Document Type

Conference Paper

Rights

This item is available under a Creative Commons License for non-commercial use only

Disciplines

Education, general, including:

Publication Details

Paper presented at the Higher Education in Transformation Conference, Dublin, 31st. May - 1st. April, 2015.

Abstract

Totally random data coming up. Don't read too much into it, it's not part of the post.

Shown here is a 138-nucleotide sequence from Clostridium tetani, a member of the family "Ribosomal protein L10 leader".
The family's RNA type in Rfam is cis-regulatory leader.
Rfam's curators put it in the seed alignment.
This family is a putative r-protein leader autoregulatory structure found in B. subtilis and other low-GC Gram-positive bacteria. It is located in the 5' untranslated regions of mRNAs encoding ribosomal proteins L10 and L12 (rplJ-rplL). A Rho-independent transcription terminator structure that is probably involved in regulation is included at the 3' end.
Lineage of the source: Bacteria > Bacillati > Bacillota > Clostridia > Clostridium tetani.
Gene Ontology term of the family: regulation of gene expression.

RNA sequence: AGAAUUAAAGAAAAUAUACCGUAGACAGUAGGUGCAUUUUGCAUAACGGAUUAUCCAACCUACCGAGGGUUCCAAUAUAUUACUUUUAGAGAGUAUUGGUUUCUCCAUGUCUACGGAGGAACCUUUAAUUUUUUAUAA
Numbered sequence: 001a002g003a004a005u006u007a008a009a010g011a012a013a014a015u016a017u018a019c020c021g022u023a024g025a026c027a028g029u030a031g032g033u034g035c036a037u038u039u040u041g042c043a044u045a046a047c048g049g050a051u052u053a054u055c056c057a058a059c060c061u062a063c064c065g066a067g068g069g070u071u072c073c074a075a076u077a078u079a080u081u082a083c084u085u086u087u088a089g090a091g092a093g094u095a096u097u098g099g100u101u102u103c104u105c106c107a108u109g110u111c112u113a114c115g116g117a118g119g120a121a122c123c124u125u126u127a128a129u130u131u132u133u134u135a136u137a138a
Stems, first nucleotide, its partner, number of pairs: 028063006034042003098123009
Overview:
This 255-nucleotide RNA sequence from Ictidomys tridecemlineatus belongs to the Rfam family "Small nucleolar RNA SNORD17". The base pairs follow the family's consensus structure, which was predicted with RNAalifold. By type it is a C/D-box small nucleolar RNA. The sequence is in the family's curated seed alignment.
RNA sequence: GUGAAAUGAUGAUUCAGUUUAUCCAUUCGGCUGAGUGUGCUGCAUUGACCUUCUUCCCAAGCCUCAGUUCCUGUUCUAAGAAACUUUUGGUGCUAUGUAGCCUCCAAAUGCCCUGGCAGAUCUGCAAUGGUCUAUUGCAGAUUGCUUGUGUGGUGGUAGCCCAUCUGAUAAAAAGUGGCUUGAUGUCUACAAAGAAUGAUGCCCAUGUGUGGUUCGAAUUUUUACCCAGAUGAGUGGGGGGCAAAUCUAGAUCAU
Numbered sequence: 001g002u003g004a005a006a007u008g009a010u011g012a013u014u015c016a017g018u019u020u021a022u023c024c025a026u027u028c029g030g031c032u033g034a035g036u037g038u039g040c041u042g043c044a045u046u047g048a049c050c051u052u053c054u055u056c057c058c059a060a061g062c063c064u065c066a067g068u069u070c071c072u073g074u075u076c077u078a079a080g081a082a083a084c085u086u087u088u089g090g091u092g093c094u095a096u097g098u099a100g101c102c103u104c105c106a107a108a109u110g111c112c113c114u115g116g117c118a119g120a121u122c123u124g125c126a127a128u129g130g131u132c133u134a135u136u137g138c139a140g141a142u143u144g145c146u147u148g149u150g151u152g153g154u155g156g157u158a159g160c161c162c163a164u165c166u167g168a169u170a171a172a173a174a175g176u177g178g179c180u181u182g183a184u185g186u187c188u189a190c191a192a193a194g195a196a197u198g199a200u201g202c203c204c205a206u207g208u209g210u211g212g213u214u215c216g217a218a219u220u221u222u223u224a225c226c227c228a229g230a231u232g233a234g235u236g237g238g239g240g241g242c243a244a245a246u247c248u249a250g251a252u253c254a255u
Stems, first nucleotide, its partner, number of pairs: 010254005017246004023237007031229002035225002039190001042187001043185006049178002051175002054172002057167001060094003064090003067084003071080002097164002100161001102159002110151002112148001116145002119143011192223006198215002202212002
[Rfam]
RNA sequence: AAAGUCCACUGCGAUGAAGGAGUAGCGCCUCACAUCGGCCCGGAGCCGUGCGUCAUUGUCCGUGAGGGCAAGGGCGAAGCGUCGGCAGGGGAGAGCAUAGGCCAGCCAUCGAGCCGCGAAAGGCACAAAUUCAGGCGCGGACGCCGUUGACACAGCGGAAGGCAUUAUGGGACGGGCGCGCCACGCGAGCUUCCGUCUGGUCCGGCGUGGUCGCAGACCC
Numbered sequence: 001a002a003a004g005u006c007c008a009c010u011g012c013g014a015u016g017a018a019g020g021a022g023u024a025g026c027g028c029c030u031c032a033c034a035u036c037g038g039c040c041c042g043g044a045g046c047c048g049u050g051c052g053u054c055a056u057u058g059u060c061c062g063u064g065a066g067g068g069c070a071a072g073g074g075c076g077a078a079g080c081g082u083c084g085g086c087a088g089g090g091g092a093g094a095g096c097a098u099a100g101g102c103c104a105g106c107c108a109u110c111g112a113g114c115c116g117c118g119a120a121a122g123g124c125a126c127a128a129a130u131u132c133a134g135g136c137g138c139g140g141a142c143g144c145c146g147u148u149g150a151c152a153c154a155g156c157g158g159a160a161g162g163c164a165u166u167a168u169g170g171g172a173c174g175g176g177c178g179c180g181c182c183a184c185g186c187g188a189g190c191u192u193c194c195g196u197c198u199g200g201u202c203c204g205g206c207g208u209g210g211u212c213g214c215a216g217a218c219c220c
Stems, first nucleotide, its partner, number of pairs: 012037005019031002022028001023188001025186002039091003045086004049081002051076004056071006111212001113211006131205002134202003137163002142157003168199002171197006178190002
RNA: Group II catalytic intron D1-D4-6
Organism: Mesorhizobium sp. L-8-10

The transition from the social care practice environment to a third level academic institution for the first time as a mature age student can be much anticipated, exciting and stimulating but also fraught with feelings of self-doubt, unease and difficulty. These feelings override for many mature age students the realities of commencing undergraduate study. Before commencement, most mature age students neither give much thought to issues pertaining to transition, nor believe that such issues are relevant or likely to affect them. The presence of part-time, work-based undergraduate degree programmes in social care has continued to grow stronger in recent times. However, student satisfaction with the transition has never been systematically evaluated and the quality of this learning and the evidence base to support it has not been established. This study primarily investigates the experiences of mature, work-based social care students within a third level academic education setting in Ireland. This research aims to explore this transition and the complex difficulties, with the aim of potentially identifying the means of overcoming the challenges, specific to this group of learners. The results of this qualitative research will support academics in developing programmes which will enhance the overall quality of the pedagogical learning environment. This study will contribute to the identification of critical barriers and relationships in current work-based social care education delivery for transformative higher education in Ireland. It begins by presenting a discussion on the transition of mature students to 3rd level education, with particular focus on the work-based student. It continues by exploring the processes involved in reconciling the transition, leading to its success or failure. Professional standards and a strong academic identity are of special value in the area of academic preparation for contemporary social care practice. Establishing the academic identity of the student whilst maintaining the role of the professional in the workplace has remained a troublesome concept as practitioners seek to identify their own role.

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